A vulnerability in the firmware of certain anesthesia machines used in hospitals could be used to alter medication levels and alter alarms. The flaw affects GE Aestiva and GE Aespire anesthesia machines–specifically model numbers 7100 and 7900 from the General Electric Company. An attacker would have to be on the same network as the machines, but there is no need for special privileges. If the vulnerable system is connected to a terminal server, knowing the machine’s IP address isn’t necessary. If an attacker accesses the network and finds the vulnerable machine, the hacker could force the device into using a less secure version of the communication protocols. This attack is called a downgrade attack and would allow someone to remotely adjust the composition of the inhaled gas mixtures, suppress alarms, change the date and time on the system and modify the barometric pressure given to the patient. The aerosolized medication normally differs from patient to patient, so having the incorrect levels could be potentially deadly to the patient. As proof of concept, researchers showed this flaw by silencing an alarm on a machine that was being used in testing and not on a person.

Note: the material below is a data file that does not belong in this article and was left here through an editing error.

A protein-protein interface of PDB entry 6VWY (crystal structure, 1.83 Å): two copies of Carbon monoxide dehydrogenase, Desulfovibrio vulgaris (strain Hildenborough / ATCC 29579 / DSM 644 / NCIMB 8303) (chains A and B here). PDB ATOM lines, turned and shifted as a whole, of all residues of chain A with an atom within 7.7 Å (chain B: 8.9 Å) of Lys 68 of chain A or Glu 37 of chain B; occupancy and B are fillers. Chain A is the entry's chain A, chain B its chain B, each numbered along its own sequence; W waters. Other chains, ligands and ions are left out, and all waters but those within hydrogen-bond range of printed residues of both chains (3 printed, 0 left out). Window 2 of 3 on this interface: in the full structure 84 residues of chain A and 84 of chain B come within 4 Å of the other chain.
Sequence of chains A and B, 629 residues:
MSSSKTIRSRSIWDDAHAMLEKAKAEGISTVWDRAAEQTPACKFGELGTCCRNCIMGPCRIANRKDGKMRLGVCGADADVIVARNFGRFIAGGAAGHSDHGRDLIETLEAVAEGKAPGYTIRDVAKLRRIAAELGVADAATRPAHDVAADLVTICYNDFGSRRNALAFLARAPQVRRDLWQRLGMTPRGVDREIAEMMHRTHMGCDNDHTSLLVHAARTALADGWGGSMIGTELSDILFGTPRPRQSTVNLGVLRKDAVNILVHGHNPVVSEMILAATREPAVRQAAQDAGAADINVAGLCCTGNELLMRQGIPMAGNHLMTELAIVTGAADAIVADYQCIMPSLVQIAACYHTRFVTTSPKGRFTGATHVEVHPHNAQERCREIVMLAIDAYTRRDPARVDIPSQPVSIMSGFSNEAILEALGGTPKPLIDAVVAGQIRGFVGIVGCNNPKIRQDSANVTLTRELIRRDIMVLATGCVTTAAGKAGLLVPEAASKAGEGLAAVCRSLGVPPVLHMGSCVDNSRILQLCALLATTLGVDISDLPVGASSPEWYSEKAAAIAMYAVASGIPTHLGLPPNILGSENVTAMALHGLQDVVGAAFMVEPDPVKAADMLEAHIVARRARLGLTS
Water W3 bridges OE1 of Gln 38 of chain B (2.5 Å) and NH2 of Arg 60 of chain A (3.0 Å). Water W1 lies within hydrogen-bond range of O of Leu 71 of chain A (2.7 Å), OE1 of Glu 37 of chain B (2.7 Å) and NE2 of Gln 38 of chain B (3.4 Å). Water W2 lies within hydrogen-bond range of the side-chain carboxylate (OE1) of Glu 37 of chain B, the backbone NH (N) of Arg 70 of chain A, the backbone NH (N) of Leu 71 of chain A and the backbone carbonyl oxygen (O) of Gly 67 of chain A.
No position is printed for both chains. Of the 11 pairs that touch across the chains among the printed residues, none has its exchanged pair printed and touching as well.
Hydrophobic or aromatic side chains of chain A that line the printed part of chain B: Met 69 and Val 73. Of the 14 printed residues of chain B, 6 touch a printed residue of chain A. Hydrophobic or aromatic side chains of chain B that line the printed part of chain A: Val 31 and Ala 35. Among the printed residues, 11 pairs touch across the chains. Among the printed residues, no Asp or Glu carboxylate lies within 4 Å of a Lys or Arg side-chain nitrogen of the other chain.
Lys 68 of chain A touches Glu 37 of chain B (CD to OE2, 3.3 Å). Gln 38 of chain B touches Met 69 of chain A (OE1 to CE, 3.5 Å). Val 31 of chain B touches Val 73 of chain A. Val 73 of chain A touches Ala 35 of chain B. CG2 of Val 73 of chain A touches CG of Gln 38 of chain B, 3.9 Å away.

IT administrators are recommended to create secure terminals to connect the vulnerable machines via serial ports. Segmenting networks will also minimize exposure to machines. Creating system access restrictions and disabling unnecessary accounts, protocols, and services are also highly recommended.